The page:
By Ray Stern
The case of Adolfo Guzman-Garcia came to symbolize the ineptness of Maricopa County Andrew Thomas' scheme to prosecute illegal immigrants for conspiracy to smuggled themselves into the country -- in the beginning, anyway.
With a ruling last week by the Arizona Court of Appeals, though, the case now represents another victory for Thomas on the issue.
Adolfo Guzman-Garcia was among the first illegal immigrants to be tried under a novel plan hatched by Thomas to apply a conspiracy angle to the state's 2005 anti-human-smuggling law. Thomas' plan was condemned by pro-immigration advocates, and when a jury found Guzman-Garcia guilty, Maricopa County Superior Court Judge Thomas O'Toole threw out the conviction.
Since then, though, a similar conviction of another immigrant on conspiracy charges was upheld in July by the Appeals Court. The same day that news was announced, Thomas held a press conference to say he'd prosecuted more than 750 immigrants under the conspiracy interpretation. A New Times article at the time pointed out the cost to jail those people cost county taxpayers more than $5 million.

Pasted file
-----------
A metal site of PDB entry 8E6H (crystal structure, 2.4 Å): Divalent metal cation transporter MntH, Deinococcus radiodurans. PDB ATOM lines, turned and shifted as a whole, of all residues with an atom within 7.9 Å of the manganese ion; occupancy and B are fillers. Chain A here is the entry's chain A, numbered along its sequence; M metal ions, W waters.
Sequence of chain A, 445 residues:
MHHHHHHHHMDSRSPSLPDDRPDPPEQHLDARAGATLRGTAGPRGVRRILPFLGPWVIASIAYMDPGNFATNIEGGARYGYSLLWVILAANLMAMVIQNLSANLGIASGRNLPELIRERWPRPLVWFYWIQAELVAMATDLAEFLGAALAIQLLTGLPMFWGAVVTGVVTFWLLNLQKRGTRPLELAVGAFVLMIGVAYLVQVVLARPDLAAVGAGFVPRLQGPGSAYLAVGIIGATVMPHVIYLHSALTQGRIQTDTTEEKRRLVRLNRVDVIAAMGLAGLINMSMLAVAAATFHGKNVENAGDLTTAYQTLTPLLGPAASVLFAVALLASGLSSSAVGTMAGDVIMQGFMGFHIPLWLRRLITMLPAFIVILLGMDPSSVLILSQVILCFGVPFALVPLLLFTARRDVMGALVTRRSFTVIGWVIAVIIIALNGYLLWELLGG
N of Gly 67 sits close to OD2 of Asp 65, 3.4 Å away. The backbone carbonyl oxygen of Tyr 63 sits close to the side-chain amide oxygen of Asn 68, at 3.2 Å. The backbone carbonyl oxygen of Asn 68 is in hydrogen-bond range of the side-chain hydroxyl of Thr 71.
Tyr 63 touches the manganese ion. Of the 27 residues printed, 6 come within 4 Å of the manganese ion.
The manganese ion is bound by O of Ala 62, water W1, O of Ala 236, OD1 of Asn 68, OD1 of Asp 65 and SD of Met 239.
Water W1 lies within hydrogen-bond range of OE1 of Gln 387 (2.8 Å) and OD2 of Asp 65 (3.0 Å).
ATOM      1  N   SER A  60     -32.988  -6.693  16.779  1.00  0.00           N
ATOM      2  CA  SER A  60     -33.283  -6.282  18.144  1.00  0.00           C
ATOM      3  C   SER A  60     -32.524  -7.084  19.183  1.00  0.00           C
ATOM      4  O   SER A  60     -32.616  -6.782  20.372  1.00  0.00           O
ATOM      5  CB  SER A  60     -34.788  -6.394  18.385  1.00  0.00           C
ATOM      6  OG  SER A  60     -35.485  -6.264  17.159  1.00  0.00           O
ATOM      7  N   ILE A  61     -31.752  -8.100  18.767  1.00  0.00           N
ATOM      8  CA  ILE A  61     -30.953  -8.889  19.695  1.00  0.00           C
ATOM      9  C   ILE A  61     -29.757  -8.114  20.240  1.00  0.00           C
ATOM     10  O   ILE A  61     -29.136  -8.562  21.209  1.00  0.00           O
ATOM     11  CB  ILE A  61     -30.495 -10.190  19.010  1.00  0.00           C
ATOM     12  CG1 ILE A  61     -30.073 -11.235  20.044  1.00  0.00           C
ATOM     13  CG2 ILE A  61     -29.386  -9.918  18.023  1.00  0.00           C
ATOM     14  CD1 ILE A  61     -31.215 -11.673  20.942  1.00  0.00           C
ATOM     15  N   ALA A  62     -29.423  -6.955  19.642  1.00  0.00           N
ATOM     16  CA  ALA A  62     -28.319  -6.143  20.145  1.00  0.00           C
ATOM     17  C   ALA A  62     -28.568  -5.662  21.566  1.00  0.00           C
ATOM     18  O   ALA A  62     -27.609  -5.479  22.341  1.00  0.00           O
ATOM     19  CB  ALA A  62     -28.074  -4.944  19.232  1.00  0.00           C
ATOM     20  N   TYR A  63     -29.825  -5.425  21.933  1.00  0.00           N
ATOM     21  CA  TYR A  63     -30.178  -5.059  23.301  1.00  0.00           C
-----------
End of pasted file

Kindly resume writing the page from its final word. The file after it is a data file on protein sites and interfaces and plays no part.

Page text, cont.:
If you like this story, consider signing up for our email newsletters.
SHOW ME HOW
You have successfully signed up for your selected newsletter(s) - please keep an eye on your mailbox, we're movin' in!
Last week, the Appeals Court upheld Guzman-Garcia's conviction, leaving no doubt -- if there was any left -- that prosecutors in Arizona can charge immigrants with smuggling themselves.
Still, no prosecutors from other Arizona counties have taken Thomas' lead. Neither have prosecutors with the state Attorney General's office. And apparently, no other Arizona law enforcement agency besides the Maricopa County Sheriff's Office has even submitted such charges for prosecution.
Whether the Appeals Court decisions means more counties will start charging immigrants this way -- or whether the state could afford such a wide-scale prosecution effort -- is yet to be seen.